Eddie Clarke
Jan 17, 2014 rated it really liked it  ·  review of another edition
A very absorbing account of the AIDS crisis, right from its inception to the point where combination therapies started to have an effect on the trajectory of the virus, told from the viewpoint of an intelligent, energetic, creative and politically engaged individual. Sean Strub as a young man arrived in NYC just as the crisis was about to hit; in the mid-90s he was in the final stages ('90 in 9') with KS when the combination therapies arrived just in time to revive him, Lazarus-like, from his de ...more
Trish Anderson
Nov 13, 2013 rated it it was amazing  ·  review of another edition
Written by my cousin, a must-read.
Maggie Shirley
Jul 08, 2018 rated it it was amazing  ·  review of another edition
BODY COUNTS is equal parts memoir and history book. Strub details his story leading up to and throughout the AIDS epidemic, but there is so much more information about the epidemic beyond his personal experiences. It’s all woven together beautifully and told with such passion and love—but pulls no punches. I learned so much and can’t recommend this book enough.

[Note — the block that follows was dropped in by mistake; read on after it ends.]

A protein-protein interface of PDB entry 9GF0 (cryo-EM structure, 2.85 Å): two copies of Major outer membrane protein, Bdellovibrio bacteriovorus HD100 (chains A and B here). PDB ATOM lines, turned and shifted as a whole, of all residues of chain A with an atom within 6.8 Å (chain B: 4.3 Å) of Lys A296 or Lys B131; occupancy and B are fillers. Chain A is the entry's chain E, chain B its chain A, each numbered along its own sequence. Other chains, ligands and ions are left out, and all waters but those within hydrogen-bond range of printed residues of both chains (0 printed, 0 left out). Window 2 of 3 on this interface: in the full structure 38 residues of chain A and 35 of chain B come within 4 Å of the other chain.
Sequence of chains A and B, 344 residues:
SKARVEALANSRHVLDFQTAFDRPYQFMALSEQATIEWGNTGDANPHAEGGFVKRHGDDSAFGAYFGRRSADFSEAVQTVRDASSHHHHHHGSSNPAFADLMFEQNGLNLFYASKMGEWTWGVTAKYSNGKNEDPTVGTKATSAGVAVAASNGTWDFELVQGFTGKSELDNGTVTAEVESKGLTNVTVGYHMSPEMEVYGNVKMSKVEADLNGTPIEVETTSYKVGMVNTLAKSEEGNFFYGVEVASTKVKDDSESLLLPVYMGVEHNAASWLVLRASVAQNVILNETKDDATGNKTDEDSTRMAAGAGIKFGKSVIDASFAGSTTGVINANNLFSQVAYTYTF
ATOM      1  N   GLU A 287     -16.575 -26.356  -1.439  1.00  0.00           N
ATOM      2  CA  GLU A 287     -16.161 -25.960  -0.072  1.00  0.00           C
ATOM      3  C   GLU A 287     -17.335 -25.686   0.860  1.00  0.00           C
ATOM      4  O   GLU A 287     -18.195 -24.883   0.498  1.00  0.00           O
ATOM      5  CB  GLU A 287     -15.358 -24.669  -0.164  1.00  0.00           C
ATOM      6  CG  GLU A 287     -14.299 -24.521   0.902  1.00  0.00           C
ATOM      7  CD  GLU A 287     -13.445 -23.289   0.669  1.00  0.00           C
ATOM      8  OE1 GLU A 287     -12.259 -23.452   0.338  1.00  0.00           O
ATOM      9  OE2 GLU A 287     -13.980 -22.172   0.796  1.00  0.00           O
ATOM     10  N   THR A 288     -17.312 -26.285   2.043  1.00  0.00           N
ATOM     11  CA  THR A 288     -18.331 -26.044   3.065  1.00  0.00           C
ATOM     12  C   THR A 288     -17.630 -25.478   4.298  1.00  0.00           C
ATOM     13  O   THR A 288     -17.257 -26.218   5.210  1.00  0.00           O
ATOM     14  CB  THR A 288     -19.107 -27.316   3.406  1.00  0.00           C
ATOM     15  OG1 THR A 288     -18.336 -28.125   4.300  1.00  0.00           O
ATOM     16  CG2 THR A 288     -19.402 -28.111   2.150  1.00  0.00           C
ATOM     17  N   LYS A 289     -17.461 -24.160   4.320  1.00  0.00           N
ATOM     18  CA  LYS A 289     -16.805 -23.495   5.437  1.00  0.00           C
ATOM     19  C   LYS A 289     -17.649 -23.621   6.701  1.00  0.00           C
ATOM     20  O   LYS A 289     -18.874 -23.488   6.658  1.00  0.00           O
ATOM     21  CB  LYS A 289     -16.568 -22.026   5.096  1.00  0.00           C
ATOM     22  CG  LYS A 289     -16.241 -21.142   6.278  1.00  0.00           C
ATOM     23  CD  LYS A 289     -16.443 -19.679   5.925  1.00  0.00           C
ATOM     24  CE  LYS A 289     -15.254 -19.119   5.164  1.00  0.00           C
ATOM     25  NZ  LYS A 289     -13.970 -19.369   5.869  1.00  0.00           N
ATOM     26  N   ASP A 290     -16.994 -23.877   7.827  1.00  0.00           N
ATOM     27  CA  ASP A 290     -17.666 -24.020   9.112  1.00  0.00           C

b aaron talbot
Apr 26, 2014 rated it it was amazing  ·  review of another edition
an amazing memoir/autobiography/non-fictional account of strub's life. to say this book is profound or inspirational is an understatement...he shows in stark realities how the personal is political, especially for gay men who were raised in restrictive or non-nurturing environments. I was angry as strub recounted the pitifully shameful political history of AIDS in the U.S.; I was angry at strub as he recounted personal conclusions he comes to as a result of his behaviors/choices; I cried as he t ...more
Victoria Noe
Mar 13, 2014 rated it it was amazing  ·  review of another edition
Terrific memoir that takes you from the halls of Congress to the front lines of the AIDS epidemic. Couldn't put it down! ...more
Ross Hunter
Jun 03, 2019 rated it really liked it  ·  review of another edition